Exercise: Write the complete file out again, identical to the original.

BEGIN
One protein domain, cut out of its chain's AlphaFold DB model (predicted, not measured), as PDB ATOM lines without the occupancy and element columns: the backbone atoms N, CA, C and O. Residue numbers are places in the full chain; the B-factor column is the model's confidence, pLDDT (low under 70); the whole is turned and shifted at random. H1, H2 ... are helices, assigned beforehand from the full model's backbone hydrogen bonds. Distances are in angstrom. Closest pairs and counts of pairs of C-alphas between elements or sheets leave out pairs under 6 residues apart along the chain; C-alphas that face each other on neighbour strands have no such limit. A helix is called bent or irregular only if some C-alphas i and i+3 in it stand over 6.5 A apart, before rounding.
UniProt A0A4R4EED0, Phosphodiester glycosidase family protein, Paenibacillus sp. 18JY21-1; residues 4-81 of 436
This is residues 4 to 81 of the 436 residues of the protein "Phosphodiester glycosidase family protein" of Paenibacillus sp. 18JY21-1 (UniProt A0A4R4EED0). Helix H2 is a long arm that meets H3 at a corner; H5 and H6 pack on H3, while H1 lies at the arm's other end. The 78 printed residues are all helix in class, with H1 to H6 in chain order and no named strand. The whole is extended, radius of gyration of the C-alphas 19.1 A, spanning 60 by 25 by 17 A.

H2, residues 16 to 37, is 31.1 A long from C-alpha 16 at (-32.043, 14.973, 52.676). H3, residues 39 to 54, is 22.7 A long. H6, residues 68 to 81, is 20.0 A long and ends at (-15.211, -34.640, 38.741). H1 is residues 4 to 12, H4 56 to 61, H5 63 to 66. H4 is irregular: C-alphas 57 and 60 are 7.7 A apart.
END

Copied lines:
One protein domain, cut out of its chain's AlphaFold DB model (predicted, not measured), as PDB ATOM lines without the occupancy and element columns: the backbone atoms N, CA, C and O. Residue numbers are places in the full chain; the B-factor column is the model's confidence, pLDDT (low under 70); the whole is turned and shifted at random. H1, H2 ... are helices, assigned beforehand from the full model's backbone hydrogen bonds. Distances are in angstrom. Closest pairs and counts of pairs of C-alphas between elements or sheets leave out pairs under 6 residues apart along the chain; C-alphas that face each other on neighbour strands have no such limit. A helix is called bent or irregular only if some C-alphas i and i+3 in it stand over 6.5 A apart, before rounding.
UniProt A0A4R4EED0, Phosphodiester glycosidase family protein, Paenibacillus sp. 18JY21-1; residues 4-81 of 436
This is residues 4 to 81 of the 436 residues of the protein "Phosphodiester glycosidase family protein" of Paenibacillus sp. 18JY21-1 (UniProt A0A4R4EED0). Helix H2 is a long arm that meets H3 at a corner; H5 and H6 pack on H3, while H1 lies at the arm's other end. The 78 printed residues are all helix in class, with H1 to H6 in chain order and no named strand. The whole is extended, radius of gyration of the C-alphas 19.1 A, spanning 60 by 25 by 17 A.

H2, residues 16 to 37, is 31.1 A long from C-alpha 16 at (-32.043, 14.973, 52.676). H3, residues 39 to 54, is 22.7 A long. H6, residues 68 to 81, is 20.0 A long and ends at (-15.211, -34.640, 38.741). H1 is residues 4 to 12, H4 56 to 61, H5 63 to 66. H4 is irregular: C-alphas 57 and 60 are 7.7 A apart.